Hmong plight drives French colonel to suicide


A Hmong war veteran shows his medals at the start of the funeral of Gen, Vang Pao in California on February 4, 2010.


Mark Ralston

"After a long period of disappointment, I have decided to play my final card, or more precisely my final bullet."

So reads a suicide note left behind an 86-year-old French colonel who shot himself in October, according to the BBC.

The aging colonel fought with the Hmong hill tribe, recruited by French colonial forces in the 1940s and 1950s. Known for their fighting prowess and resistance to central rule, the Hmong were later secretly recruited by U.S. intelligence officers to resist an ultimately victorious communist insurgency in tiny, landlocked Laos.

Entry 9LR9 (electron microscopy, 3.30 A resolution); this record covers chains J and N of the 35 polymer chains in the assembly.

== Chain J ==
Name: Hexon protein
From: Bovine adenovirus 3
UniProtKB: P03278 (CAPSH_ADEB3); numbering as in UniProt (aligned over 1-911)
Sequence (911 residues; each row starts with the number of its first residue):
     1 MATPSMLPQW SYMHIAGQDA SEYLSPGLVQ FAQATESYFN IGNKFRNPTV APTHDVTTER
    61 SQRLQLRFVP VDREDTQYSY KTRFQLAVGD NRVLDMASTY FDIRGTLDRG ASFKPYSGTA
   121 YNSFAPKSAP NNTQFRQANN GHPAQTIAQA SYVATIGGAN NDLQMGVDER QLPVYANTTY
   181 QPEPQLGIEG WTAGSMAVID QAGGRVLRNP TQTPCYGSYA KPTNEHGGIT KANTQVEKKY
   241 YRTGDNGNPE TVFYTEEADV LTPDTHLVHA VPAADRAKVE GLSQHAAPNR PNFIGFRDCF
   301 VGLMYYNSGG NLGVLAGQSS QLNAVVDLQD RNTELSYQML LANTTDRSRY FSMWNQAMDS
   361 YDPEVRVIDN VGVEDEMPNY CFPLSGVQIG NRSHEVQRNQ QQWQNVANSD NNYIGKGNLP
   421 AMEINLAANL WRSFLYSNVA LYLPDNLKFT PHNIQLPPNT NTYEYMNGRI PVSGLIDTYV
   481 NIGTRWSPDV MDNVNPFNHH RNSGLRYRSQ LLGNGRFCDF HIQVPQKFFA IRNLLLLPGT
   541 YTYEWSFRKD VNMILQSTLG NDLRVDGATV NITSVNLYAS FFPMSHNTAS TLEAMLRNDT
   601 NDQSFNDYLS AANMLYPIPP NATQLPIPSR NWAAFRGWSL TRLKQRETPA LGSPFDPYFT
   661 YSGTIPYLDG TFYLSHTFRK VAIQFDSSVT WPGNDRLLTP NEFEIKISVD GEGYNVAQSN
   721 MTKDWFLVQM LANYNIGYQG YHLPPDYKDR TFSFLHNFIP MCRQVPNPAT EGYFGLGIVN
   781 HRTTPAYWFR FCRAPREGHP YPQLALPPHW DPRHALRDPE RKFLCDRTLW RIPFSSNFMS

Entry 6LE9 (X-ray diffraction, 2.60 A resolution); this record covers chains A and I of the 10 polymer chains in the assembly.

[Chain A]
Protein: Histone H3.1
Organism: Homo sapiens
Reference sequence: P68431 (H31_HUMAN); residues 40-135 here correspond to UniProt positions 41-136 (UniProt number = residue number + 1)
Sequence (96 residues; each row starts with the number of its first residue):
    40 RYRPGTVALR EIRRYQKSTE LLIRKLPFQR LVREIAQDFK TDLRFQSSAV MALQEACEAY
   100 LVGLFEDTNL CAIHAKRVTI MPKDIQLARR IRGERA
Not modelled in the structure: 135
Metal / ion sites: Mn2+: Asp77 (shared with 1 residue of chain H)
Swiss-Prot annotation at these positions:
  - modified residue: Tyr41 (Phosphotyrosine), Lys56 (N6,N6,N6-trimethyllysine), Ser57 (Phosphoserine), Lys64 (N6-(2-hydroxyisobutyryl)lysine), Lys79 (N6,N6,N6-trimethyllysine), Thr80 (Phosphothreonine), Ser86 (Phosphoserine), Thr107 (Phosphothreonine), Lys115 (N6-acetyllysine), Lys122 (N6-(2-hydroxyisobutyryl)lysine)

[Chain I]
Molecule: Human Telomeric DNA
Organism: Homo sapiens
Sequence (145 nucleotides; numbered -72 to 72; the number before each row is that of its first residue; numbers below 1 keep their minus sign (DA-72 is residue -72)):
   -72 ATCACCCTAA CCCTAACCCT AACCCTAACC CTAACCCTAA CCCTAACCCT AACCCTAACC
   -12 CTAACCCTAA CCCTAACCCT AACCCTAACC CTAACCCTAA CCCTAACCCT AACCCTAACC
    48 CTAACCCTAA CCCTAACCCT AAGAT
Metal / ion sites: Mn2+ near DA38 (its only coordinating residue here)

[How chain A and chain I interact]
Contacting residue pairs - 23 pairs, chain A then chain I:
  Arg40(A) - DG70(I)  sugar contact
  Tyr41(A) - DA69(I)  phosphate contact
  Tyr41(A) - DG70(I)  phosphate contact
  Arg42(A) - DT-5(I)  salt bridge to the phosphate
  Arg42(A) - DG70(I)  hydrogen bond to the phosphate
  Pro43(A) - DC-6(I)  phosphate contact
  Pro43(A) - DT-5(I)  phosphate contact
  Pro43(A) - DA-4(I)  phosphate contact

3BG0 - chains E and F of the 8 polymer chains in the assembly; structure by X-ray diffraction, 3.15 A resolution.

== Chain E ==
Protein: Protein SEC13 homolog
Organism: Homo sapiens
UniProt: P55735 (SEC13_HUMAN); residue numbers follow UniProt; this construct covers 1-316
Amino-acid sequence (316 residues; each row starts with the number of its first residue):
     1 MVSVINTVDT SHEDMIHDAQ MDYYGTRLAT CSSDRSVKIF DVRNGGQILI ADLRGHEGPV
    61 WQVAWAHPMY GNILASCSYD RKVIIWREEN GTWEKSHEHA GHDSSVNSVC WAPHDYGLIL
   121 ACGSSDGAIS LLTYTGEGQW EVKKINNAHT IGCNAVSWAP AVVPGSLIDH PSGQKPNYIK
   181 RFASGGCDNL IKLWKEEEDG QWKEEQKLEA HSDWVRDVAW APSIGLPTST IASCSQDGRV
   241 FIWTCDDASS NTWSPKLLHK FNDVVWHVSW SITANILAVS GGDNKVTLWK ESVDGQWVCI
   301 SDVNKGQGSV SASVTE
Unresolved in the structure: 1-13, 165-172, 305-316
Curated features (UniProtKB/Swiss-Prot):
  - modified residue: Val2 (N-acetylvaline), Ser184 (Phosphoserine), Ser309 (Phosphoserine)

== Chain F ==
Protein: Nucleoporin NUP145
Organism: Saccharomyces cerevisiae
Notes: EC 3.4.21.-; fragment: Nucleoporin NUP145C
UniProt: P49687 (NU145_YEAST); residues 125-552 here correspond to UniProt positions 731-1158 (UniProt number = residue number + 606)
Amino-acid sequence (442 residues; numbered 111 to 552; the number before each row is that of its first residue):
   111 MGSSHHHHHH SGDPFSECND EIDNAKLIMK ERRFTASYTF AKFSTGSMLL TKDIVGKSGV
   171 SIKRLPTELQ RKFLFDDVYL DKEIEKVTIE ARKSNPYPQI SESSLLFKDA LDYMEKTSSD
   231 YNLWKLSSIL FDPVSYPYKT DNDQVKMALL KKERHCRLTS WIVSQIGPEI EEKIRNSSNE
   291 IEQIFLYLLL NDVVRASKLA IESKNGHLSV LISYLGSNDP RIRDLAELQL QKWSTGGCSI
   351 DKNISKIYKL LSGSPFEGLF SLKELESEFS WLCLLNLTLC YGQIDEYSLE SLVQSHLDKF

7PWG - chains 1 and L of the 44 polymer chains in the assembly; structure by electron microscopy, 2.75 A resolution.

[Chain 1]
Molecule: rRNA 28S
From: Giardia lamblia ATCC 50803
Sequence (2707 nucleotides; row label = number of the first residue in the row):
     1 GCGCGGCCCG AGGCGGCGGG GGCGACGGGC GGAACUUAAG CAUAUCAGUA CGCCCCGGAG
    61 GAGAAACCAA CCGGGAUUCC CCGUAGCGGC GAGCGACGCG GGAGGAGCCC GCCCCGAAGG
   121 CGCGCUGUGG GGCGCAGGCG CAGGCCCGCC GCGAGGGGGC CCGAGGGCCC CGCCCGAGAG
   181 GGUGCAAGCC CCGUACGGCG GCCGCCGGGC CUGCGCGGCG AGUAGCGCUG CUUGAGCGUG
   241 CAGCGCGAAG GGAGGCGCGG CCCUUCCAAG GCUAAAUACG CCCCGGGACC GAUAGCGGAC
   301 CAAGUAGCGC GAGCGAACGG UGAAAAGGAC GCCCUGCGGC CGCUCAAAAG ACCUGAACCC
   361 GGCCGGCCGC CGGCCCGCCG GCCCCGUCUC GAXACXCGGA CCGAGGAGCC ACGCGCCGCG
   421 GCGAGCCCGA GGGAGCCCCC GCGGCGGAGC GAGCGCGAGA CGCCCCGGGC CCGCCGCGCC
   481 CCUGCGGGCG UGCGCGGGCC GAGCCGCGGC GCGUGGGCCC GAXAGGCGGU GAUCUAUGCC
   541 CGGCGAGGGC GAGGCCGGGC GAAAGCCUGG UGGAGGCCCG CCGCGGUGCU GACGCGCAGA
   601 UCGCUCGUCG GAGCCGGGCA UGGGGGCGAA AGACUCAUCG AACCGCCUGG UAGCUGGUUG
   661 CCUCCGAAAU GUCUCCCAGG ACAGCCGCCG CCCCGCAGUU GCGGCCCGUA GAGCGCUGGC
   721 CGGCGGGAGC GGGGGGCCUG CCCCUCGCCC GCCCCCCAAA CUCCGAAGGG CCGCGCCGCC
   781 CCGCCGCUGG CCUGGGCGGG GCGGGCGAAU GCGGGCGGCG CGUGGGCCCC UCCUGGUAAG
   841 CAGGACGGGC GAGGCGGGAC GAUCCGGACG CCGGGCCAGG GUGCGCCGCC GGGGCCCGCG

The Hmong, many of whom relocated to the U.S., have been marginalized and mistreated ever since.

The French outlet Ouest France has only recently posted Jambon's suicide note.

According to a BBC translation, he was motivated by a desire to express "shame and to protest against the cowardly indifference of our officials in the face of the terrible misfortune that is hitting our friends in Laos."